Sunday, February 24, 2008

Marbury Played in This Year's All-Star Game

Zack (or "Zeck" or "Moses") Marbury and the CBA All-Star game, that is. He's been having what is easily his best year as a pro since leaving the University of Rhode Island too early to try to get drafted. Now he's the point guard of the Atlanta Krunk and don't be surprised to hear he earned a decent contract overseas. By all accounts, his playing in this All-Star game was pretty well earned.

However, something had to be bizarre about the other Marbury's All-Star visit to the exotic and tropical Yakima, Washington. It seems, as evidence of the photos on my man Chuck Miller's private myspace page, Stephen's younger sibling didn't pack his uniform and competed in the All-Star game 3-point contest with an All-Star game t-shirt on. Can you guess what kind of sneakers he was wearing?

Chuck Miller, an Albany resident, was there as the semi-official historian of the CBA. He has devoted a ton of time to the CBA/Eastern league history project. Check out Chuck's website, this is sure to go down in hoops history.

Throwback: Who the F**K is Johnny Sikiric?

When I was in the 4th grade, I played on the St.Adalbert 5th grade CYO team. I did not play or contribute much more than a few steals, hand full of rebounds and a one single basket. I was the fourth spring shooting guard on a 47-7 team that won the Sectional Championship that season.

Johnny Sikiric was our best player. Shit, he was the best player around for a few miles. He scored well over 1,000 points that year and from what I know, probably more the next year. I literally, to this very moment, remember being on the court and watching him miraculously pass the ball ahead of two guys, run and get it before they turned around, and score a lay-up. We ushered him off our home court after he sank two free throws to win our Christmas tournament. Johnny was kind of quiet, but totally competitive in some ways. I remember watching him play an intense game of paper-maiche table football in the IS 73 cafeteria back in the day.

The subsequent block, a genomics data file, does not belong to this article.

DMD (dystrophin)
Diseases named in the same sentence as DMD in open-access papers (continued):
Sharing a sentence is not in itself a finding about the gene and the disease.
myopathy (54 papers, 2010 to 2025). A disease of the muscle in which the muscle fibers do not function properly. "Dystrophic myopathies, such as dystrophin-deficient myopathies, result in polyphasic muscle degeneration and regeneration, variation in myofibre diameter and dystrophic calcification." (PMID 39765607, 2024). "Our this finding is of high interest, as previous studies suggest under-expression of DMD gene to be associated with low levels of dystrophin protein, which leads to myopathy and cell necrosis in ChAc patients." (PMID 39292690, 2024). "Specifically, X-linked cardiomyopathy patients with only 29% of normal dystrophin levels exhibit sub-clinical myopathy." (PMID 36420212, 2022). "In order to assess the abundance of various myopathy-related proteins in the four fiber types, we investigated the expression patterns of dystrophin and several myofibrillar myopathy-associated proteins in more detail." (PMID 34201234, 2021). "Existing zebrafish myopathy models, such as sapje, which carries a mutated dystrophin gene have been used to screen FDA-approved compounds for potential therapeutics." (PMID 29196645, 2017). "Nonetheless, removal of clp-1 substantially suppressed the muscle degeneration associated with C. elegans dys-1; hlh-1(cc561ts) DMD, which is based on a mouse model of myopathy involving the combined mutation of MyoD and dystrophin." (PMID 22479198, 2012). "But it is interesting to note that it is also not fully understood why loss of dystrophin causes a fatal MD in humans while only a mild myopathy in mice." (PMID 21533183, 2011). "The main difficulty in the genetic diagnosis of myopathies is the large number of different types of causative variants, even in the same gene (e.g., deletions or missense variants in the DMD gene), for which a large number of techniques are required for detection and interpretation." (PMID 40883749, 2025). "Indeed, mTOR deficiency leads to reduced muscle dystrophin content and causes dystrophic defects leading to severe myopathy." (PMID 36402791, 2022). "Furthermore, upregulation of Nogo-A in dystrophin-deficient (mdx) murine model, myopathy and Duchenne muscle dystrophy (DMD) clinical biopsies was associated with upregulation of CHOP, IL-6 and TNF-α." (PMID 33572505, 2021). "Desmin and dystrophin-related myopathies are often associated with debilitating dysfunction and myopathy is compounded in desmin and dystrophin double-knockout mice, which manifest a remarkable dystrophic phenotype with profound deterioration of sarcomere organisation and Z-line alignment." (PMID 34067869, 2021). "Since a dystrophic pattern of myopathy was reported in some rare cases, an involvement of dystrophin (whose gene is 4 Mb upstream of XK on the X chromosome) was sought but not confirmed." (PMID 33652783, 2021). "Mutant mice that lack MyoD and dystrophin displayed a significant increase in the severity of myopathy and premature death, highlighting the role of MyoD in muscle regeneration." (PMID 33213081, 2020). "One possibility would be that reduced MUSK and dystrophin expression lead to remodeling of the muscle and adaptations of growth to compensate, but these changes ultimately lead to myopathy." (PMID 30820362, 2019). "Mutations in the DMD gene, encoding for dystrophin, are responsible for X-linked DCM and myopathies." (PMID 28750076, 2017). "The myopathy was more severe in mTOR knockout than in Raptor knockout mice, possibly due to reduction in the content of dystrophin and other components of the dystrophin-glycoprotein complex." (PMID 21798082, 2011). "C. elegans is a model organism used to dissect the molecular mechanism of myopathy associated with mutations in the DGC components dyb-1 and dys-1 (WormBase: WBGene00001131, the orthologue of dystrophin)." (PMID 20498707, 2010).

Basketball was, in fact, in his blood. His father was always around, helping out and giving us pointers. His oldest brother, Andrew, didn't play a lick of high school ball at Archbishop Molloy in four years, but he managed to be named to the All-Star team of the Hudson Valley Athletic Conference at tiny St. Jospeh's College in Brooklyn. As was his brother Steven, who was Molloy's best player as a senior after being cut three years in a row. And then, they had a little cousin that was really nice, naturally.

When it came time for Johnny to go to high school, Molloy was well aware of him. He played on the varsity as a sophomore and seemed like he'd be a D1 player. In the end, he chose to stay close to home and took a full ride to D2 Queens College. Johnny also loved baseball and wanted to be able to play both sports, so Queens was a good fit.